Rejecting sectarian movements and dogmatic directives? The emergence of a shared passion for anatomical geeking? A fad of a small segment of the Paris-centered population that feels on top of the world after skimming through Mark Singleton and having "The Yoga Encyclopedia" displayed on their coffee table? Practice must now be infused with precise theory to be delivered, endorsed, and sanctified with the seal of excellence. To caricature: flaunting a split in a thong on Insta is vulgar; true seriousness is posting a pincha while embellishing it with a dissertation on the true nature of the Self, supported by an excerpt from an Upanishad written in proper Vedic Sanskrit pronunciation, or a discourse on functional anatomy related to the humeroradial joint. To the perfection of the body, intellectual perfection is added. Thus, a new norm was born, that of the yoga class taught in a studio to cater to a segment of the "educated," "awakened," and "aware" population who are attuned to these trending themes.
The Recipe for This Ingenious "Blend Processed" =
- Developing a profound theme presented in an introduction that's almost academic,
- An ultra-coherent sequencing where "nothing is left to chance," built upon the latest functional anatomy theories,
- Multiple variations provided to fulfill inclusive ethics,
- But enough "advanced" postures (peak poses) for challenge,
- Systematic adjustments to make the student feel they're progressing (while encouraging detachment from ego),
- Usage of philosophical concepts delivered in Sanskrit (ahimsa, abhyasa, dharana, samadhi, etc.) to stimulate reflection "beyond asana" (because we're more than mere contortionist clowns!),
- A personal touch of choice: spirituality (references to chakras, bandhas, vayus), an inspiring playlist, humor, musical instruments/Indian chants, essential oils, profound quotes to elevate the mind ...
So, we arrive at what I call the "perfect class theory," resembling the presentation of a master's thesis. Everything is coherent, just, clear, and well-delivered, akin to an appreciable academic dissertation. If I were a university examiner, I'd give this impressive presentation a perfect score. However, in practice, I question the benefits of this achievement. As a student without the references, I'm either impressed by the profusion of knowledge (an ego boost for the teacher) or overwhelmed by an excess of information (counterproductive). As a student who understands the references perfectly, I don't see the point of being presented with theory I already know and didn't come to revise. It's a sort of "2023 package" that's actually another form of formatting tailored to satisfy an ultra-specific market segment: the same educated, upper-middle-class people who appreciate the new formula of "sirsasana and sutra with a France Culture (a French radio program) twist, served with collagen-infused matcha latte."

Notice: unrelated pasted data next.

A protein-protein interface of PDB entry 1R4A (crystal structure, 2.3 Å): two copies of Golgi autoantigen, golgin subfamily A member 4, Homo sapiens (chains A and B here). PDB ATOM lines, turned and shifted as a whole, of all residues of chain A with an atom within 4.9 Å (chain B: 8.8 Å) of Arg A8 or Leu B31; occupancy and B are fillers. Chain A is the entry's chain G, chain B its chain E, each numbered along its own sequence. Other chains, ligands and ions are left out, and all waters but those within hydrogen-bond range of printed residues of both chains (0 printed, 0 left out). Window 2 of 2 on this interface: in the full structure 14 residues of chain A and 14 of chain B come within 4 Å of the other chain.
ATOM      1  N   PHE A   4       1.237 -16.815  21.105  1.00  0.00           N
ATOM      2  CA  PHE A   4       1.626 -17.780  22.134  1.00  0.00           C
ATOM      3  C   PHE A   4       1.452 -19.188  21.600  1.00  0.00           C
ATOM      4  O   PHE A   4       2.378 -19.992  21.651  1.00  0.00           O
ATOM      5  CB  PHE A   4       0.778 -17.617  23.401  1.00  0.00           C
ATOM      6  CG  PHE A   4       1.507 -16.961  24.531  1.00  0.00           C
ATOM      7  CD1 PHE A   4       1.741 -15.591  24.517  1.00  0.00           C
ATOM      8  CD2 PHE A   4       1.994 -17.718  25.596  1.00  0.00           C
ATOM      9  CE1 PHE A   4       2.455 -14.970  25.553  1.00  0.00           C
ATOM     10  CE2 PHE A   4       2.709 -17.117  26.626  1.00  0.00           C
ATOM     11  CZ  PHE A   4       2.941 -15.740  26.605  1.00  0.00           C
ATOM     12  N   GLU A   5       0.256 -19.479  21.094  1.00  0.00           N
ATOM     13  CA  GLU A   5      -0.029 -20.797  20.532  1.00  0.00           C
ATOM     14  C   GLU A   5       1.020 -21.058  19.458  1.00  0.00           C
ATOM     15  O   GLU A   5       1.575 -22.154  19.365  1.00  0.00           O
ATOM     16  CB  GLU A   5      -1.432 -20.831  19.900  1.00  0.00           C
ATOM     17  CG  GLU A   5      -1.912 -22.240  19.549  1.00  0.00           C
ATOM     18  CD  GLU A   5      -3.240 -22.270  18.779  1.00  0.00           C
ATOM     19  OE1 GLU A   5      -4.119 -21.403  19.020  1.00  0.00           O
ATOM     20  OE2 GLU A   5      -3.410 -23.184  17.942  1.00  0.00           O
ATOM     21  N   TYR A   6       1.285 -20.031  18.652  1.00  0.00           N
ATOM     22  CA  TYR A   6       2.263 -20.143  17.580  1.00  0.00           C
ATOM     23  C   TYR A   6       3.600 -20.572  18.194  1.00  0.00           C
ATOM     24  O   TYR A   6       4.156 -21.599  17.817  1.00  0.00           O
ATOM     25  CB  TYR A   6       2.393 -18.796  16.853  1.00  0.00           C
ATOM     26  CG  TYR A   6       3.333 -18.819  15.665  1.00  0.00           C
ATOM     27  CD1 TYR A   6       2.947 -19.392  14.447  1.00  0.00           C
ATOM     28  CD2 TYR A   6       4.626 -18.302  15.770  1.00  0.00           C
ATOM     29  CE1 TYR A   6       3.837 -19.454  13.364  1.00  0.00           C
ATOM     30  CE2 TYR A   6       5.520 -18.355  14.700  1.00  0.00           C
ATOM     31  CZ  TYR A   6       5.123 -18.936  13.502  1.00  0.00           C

Furthermore, this raises questions about the sacred legitimacy of the "good yoga teacher," who now needs to be a bit of a physiotherapist, musician, Sanskrit scholar, comedian, contortionist, and theologian to be accomplished and recognized. More generally, I find it interesting to observe the emergence of a yoga "beyond postures" that adds intellectual knowledge to physical performance while simultaneously claiming (probably sincerely) to distance itself from that and advocate for simplicity, even while encouraging a Fear of Missing Out (Fomo) on yogic knowledge.
Critical Thinking Can't Replace Experience
On the students' side, I'm observing an increasingly widespread tendency to exercise their critical thinking even before setting foot on the path of experience. For instance, spending more time questioning the nature of movement before even experiencing a posture in their bodies over time. What responsibility do we, as teachers, have in emphasizing the theoretical dimension to the point where it overshadows the practice? In striving to do well, I see the counterproductive aspect of exercising critical thinking. It's the part where we end up spending more time analyzing, reflecting, and fruitlessly theorizing about adapting methods or postures to each individual's body, rather than allowing time and experience to naturally bring forth conclusions when the time is right.